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The Justice Department May Be Planning a Marijuana Crackdown

July 24, 2017, 3:39 PM UTC

Attorney General Jeff Sessions has made no secret of his feelings about marijuana legalization. Now he may be poised to kill the buzz of pot enthusiasts—legal and otherwise.

The Task Force on Crime Reduction and Public Safety is expected to issue a report next week that advocates believe will link cannabis use to violent crime, and will call for tougher sentences for growers, sellers and users.

An April memo from Sessions signaled tougher enforcement is on the way. In it, he wrote, “Task Force subcommittees will also undertake a review of existing policies in the areas of charging, sentencing, and marijuana to ensure consistency with the Department’s overall strategy on reducing violent crime and with Administration goals and priorities.”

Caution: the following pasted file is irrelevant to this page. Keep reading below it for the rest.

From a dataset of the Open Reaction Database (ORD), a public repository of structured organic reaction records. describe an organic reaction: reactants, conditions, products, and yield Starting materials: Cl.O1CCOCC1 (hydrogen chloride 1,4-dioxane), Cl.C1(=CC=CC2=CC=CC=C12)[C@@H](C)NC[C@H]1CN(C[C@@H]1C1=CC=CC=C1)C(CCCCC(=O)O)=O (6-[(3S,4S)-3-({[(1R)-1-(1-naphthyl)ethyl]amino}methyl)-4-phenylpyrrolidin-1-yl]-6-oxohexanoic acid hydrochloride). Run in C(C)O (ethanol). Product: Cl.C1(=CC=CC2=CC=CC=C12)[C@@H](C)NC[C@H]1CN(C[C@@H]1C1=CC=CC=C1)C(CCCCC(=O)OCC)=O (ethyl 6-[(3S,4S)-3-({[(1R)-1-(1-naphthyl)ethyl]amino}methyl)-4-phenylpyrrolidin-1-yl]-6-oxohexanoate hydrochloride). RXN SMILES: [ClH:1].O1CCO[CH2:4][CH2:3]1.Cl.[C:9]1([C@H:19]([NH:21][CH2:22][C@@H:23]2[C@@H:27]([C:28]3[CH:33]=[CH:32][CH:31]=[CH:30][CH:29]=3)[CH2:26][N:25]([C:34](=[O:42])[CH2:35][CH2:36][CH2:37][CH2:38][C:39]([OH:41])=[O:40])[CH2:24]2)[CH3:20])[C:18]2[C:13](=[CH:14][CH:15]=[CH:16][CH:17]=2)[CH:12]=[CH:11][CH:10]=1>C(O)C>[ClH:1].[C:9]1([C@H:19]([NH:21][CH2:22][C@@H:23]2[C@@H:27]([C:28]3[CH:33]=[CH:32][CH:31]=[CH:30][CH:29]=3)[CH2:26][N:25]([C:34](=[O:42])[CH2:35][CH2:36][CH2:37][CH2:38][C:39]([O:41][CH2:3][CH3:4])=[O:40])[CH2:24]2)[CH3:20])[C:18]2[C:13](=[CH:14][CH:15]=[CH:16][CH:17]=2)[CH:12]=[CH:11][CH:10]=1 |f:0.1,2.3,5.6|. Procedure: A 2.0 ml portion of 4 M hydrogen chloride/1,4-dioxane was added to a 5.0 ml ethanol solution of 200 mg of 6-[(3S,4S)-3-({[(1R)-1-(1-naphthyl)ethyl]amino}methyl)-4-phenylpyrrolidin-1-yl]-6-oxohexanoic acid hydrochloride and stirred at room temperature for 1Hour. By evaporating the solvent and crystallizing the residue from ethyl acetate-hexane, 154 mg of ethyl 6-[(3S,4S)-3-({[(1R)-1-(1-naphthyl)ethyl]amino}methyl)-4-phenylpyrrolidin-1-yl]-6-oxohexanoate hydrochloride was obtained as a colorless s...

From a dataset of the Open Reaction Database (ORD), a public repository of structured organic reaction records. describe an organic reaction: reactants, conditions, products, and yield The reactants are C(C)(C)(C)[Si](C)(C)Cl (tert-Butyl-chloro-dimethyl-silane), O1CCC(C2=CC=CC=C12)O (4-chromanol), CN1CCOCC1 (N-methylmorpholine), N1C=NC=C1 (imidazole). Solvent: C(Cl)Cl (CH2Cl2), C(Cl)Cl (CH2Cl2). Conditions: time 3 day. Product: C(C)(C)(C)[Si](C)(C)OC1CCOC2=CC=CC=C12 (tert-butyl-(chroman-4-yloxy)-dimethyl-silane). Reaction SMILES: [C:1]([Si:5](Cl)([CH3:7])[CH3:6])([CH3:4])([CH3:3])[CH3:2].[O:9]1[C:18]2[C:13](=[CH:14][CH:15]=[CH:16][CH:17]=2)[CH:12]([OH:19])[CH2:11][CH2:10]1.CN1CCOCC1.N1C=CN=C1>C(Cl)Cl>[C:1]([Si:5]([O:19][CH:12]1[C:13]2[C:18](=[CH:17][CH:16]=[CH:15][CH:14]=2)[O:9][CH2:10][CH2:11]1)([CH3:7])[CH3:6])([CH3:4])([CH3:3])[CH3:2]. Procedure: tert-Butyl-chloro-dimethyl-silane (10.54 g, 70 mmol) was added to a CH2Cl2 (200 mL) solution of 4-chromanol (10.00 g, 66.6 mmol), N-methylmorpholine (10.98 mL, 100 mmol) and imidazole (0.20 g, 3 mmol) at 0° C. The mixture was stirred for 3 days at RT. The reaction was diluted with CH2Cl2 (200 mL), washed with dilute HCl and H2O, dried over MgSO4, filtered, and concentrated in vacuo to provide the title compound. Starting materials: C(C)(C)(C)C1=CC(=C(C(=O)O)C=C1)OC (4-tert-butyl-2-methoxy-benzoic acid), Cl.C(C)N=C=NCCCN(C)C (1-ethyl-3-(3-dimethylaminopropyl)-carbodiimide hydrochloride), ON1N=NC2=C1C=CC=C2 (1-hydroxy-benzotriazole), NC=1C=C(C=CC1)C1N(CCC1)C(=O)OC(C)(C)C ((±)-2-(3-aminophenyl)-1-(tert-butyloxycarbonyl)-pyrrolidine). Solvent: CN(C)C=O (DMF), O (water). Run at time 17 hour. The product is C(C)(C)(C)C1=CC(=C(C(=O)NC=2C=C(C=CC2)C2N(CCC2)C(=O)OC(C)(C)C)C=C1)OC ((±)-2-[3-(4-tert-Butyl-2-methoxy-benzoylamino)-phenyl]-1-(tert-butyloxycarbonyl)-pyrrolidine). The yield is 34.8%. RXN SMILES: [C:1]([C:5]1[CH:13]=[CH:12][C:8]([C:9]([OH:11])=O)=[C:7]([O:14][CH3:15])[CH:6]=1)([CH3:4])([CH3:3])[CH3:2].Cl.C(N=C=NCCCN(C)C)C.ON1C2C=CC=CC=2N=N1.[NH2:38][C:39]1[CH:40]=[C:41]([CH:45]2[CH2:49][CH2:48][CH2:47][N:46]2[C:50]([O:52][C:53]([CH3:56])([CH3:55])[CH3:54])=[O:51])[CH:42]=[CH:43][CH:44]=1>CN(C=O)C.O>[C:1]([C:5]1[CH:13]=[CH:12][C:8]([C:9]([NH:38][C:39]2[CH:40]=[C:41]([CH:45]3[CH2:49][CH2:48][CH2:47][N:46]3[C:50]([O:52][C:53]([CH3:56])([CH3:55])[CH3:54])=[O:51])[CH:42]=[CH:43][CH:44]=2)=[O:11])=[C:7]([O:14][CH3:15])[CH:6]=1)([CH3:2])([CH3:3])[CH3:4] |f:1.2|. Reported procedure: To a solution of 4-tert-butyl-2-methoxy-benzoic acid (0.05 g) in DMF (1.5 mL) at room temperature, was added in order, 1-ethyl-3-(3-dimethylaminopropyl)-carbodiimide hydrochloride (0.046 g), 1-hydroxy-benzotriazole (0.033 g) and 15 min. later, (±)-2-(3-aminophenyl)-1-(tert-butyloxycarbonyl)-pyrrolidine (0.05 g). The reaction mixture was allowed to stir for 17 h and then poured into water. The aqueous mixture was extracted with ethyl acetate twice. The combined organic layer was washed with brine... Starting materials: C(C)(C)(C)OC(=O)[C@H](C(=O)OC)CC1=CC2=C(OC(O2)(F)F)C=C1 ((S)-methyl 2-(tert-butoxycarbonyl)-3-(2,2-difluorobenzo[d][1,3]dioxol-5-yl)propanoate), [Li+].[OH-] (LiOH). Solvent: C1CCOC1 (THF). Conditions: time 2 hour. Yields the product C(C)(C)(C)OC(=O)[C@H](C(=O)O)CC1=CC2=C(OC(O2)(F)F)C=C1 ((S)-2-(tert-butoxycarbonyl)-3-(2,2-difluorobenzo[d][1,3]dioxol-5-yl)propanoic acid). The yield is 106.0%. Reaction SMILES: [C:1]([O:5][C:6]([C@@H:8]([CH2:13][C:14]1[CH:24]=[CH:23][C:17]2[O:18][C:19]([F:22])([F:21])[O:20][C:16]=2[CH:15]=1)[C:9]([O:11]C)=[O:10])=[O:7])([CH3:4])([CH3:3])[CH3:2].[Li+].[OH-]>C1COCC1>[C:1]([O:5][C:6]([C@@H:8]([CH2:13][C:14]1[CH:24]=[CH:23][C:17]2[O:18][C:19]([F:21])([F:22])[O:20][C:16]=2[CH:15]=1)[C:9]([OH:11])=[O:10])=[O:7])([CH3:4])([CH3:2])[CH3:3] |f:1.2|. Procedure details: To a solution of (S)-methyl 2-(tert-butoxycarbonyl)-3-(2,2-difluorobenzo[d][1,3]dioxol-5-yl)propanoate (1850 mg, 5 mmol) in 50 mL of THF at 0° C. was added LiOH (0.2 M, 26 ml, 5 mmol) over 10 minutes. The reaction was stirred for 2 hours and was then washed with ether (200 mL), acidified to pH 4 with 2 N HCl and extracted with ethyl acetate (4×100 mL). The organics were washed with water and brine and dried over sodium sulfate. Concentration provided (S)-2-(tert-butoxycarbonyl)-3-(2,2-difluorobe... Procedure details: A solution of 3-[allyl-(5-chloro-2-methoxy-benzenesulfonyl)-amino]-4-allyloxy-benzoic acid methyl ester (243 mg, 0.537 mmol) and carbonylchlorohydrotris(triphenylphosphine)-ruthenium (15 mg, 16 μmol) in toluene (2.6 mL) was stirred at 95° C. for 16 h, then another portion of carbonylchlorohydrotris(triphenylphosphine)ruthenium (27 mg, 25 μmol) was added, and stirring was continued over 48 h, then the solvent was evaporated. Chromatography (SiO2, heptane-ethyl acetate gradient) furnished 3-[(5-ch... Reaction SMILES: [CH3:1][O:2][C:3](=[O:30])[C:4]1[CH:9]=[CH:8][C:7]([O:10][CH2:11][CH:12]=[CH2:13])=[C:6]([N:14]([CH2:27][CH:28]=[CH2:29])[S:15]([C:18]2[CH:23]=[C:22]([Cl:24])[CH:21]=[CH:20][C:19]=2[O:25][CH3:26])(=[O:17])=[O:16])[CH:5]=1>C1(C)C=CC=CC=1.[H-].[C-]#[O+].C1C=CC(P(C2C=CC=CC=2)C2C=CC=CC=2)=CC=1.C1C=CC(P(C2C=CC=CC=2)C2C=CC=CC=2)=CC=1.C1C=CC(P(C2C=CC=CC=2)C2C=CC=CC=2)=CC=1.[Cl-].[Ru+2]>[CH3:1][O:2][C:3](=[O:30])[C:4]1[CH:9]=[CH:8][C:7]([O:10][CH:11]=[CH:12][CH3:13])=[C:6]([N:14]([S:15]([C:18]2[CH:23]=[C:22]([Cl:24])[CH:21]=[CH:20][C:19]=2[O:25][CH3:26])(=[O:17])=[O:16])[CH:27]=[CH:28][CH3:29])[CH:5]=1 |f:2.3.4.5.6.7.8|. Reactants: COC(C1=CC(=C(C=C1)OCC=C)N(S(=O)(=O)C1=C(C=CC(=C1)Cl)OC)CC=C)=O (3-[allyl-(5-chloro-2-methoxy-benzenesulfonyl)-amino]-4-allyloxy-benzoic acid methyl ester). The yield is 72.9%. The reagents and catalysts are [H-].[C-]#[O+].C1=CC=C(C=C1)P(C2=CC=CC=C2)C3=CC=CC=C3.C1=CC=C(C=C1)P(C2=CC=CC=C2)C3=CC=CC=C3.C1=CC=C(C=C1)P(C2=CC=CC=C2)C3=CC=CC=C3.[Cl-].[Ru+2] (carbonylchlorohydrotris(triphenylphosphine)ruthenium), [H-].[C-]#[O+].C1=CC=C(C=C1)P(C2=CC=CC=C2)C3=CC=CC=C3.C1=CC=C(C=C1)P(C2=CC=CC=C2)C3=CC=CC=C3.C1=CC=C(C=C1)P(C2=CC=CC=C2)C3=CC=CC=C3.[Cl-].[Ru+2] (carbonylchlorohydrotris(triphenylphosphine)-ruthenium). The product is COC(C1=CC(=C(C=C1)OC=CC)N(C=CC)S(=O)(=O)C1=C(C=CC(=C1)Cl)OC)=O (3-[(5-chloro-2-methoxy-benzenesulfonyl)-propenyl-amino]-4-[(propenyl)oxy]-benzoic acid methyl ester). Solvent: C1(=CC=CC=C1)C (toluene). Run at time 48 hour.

Sessions has also asked Congress to rescind a Justice Department budget amendment that stops the agency from using federal funds to block states from implementing their own marijuana legalization bills, both medical and recreational. (Twenty-nine states allow medical marijuana usage, while eight, plus the District of Columbia, have legalized recreational use.)

Sessions’ crackdown would be at odds with public opinion. Sixty percent of Americans support its legalization, while 94% say doctors should be able to prescribe it for medical purposes.